Sorry, it ain't gonna happen ...

Wednesday, August 26, 2015

Normally in this column we discuss astronomical events that are coming up, however, today we are discussing something which is not going to happen--ever.

Many of you by this time have seen postings on various aspects of social media that on August 27th, there will be two moon sized objects in the sky, one the planet Mars, and the other the moon. Well, sorry to burst your expectative bubble, but in the vernacular of my people--it ain't gonna happen.

This particular hoax started in 2003 when Mars was at its closest points to Earth, an event that happens every two years. This time Mars was closer that it had been for a long time, or would be for a long time.

At that time Mars was a very large, bright red spot in the night sky and someone wrote that in a telescope at 75X, it would appear as large as the full moon. Then someone else reposted that, but for some reason left off the "75X" part thus saying that Mars would look as large as the full moon.

Well, as they say in cyberspace, the thing went viral and astronomers--myself included--have been trying to slay that dragon ever since, but it would seem without much success because every August since then it pops up again.

Okay, what can we expect with Mars and the moon on August 27th. Well, Mars will be just above the eastern horizon rising and will be best visible at about 5:00am MDT. It will look like a tiny, red spot. It is in essence on the other side of the Sun. Venus--also rising--will be to the lower right at about5 5:30 am MDT.

To see the moon, look west before 3:30am MDT because it is about to set below the horizon, which means Mars and the moon will not even be in the sky at the same time.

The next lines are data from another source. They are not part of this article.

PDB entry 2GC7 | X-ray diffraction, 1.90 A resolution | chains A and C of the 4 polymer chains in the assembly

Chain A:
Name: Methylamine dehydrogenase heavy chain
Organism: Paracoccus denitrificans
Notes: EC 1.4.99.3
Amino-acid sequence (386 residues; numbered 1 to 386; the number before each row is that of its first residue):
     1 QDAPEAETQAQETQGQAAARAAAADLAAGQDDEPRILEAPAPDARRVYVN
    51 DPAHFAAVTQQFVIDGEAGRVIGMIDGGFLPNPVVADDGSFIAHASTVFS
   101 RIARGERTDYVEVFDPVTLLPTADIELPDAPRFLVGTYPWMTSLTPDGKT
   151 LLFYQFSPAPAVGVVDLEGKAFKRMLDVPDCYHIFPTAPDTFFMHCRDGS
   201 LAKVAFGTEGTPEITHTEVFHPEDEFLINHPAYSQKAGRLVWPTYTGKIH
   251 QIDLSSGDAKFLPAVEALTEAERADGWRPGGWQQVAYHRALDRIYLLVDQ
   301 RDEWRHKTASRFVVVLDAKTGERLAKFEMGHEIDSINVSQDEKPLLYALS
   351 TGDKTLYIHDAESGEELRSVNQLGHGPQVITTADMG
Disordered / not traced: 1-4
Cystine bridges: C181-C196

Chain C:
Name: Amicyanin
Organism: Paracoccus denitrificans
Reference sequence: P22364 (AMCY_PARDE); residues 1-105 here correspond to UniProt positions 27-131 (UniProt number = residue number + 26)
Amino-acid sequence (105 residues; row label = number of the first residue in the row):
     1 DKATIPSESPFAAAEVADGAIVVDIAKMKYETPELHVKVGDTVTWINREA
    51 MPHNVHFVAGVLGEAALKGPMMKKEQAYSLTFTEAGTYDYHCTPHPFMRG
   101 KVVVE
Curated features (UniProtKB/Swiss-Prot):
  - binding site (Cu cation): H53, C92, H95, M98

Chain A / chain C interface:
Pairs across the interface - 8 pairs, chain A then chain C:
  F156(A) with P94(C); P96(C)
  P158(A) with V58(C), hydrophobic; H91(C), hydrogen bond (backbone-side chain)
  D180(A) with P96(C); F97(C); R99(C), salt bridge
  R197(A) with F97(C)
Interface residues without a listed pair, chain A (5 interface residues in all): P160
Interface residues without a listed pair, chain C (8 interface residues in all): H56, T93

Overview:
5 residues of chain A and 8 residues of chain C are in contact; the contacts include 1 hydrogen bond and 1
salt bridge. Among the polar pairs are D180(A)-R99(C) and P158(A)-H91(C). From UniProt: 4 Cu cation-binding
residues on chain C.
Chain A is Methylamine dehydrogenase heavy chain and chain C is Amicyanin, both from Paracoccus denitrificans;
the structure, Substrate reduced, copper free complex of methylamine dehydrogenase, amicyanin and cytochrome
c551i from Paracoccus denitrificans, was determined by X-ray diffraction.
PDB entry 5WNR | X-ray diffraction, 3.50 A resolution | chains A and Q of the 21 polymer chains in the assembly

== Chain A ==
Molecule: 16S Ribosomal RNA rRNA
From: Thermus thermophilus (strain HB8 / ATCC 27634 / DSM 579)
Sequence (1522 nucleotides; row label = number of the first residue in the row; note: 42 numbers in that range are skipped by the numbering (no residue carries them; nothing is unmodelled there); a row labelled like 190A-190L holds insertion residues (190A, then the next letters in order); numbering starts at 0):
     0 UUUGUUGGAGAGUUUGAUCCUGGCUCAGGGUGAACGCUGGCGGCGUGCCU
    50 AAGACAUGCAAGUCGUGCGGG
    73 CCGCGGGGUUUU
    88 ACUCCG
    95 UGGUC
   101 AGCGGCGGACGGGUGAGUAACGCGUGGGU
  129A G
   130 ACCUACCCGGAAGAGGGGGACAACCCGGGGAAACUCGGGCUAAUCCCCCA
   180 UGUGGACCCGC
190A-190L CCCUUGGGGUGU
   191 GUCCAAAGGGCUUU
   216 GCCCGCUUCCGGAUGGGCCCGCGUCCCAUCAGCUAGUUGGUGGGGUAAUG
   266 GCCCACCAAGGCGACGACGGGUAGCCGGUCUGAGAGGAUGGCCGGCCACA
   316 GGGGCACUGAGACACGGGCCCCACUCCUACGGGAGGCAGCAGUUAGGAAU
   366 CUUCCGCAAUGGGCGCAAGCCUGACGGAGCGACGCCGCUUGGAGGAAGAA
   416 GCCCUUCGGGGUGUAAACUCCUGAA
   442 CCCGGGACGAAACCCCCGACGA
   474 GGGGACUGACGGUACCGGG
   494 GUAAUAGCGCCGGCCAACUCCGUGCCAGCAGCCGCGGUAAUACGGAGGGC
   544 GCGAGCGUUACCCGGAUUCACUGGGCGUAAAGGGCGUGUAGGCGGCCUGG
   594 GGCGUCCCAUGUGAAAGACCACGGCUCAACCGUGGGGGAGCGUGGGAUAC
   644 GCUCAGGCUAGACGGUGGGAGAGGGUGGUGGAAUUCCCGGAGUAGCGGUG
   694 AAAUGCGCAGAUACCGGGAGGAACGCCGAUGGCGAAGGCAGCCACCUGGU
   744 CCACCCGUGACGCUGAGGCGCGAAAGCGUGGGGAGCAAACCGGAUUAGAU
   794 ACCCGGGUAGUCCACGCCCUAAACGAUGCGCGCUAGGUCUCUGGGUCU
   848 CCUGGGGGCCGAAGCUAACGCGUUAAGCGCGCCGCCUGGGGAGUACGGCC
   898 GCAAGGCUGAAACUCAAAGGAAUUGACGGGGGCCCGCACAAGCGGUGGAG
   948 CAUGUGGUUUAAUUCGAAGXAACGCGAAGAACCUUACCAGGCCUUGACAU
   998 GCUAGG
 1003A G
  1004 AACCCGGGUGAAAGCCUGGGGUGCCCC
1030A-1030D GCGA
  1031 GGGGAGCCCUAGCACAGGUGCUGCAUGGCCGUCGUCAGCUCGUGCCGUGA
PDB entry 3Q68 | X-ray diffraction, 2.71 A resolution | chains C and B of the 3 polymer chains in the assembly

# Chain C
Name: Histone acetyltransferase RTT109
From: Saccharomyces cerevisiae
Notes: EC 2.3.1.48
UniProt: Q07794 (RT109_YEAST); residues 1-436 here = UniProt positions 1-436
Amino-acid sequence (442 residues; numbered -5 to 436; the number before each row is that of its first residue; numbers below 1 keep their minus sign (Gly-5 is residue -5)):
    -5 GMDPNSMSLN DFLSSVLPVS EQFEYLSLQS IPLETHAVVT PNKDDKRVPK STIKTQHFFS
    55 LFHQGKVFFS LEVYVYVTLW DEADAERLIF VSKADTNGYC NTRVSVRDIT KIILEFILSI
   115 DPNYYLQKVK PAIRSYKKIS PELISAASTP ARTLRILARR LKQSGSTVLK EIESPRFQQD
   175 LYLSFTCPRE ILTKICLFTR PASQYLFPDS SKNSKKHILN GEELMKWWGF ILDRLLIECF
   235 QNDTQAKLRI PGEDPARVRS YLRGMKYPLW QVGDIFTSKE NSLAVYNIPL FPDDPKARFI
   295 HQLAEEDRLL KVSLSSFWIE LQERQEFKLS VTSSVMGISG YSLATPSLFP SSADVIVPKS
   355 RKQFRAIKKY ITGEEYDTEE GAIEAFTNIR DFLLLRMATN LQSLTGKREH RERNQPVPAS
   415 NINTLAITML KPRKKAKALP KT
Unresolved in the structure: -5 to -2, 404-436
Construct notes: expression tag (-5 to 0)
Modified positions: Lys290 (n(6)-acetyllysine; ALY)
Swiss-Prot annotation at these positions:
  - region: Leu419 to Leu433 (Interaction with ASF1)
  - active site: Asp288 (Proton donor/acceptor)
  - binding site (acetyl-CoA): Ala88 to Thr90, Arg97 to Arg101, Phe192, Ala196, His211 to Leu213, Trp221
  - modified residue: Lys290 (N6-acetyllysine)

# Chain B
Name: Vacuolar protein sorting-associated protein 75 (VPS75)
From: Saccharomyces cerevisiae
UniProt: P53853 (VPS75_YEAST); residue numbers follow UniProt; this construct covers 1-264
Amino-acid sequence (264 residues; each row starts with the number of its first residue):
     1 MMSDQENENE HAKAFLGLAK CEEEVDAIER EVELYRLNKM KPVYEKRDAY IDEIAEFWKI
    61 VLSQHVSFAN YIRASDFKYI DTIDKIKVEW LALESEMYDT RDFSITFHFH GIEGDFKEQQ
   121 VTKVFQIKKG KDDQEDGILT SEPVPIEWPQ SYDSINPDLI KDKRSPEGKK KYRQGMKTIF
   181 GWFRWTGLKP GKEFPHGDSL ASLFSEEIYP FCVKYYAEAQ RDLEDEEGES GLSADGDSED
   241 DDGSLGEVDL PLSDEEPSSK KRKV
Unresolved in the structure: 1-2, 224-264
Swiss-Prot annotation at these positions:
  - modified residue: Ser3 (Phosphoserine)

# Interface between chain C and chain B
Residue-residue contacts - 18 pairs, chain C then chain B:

So, let's bury this thing, shall we because I don't want to have to do this again next year.

Now, back to our constellations, three this time.

Now is a great time to view the Summer Triangle which can be found almost directly overhead at about 9:00 pm MDT. Go outside with a blanket or reclining lawn chair, lay down with your feet pointing east and look up.

There you will see three bright stars making a triangle. They can be seen even in the light polluted skies of Denver, so you should have no problem finding them.

The highest one is Vega, the brightest star in Lyra, the Harp. Lyra is a small parallelogram of stars hanging below Vega. It is a blue giant star about 25 light years away.

Below and right is Altair in Aquila, the Eagle. Imagine an eagle with its wings outstretched and Altair is the eye.

On the left is Deneb, the tail star of Cygnus, the Swan. We can easily see the wings of the swan with its long neck extending out to between Vega and Lyra. If you are at a very dark-sky place you can see the Milky Way running down the length of Cygnus.

Right in the middle of the bird is a dark area astronomers call the "Great Rift." It does not mean there are no stars in that area, we just can't see them because they are blocked out by an area of dark dust and gas.

SKY WATCH: Full moon, Saturday, August 29.

NEXT WEEK: A great lunar eclipse in September and More astronomical blathering.

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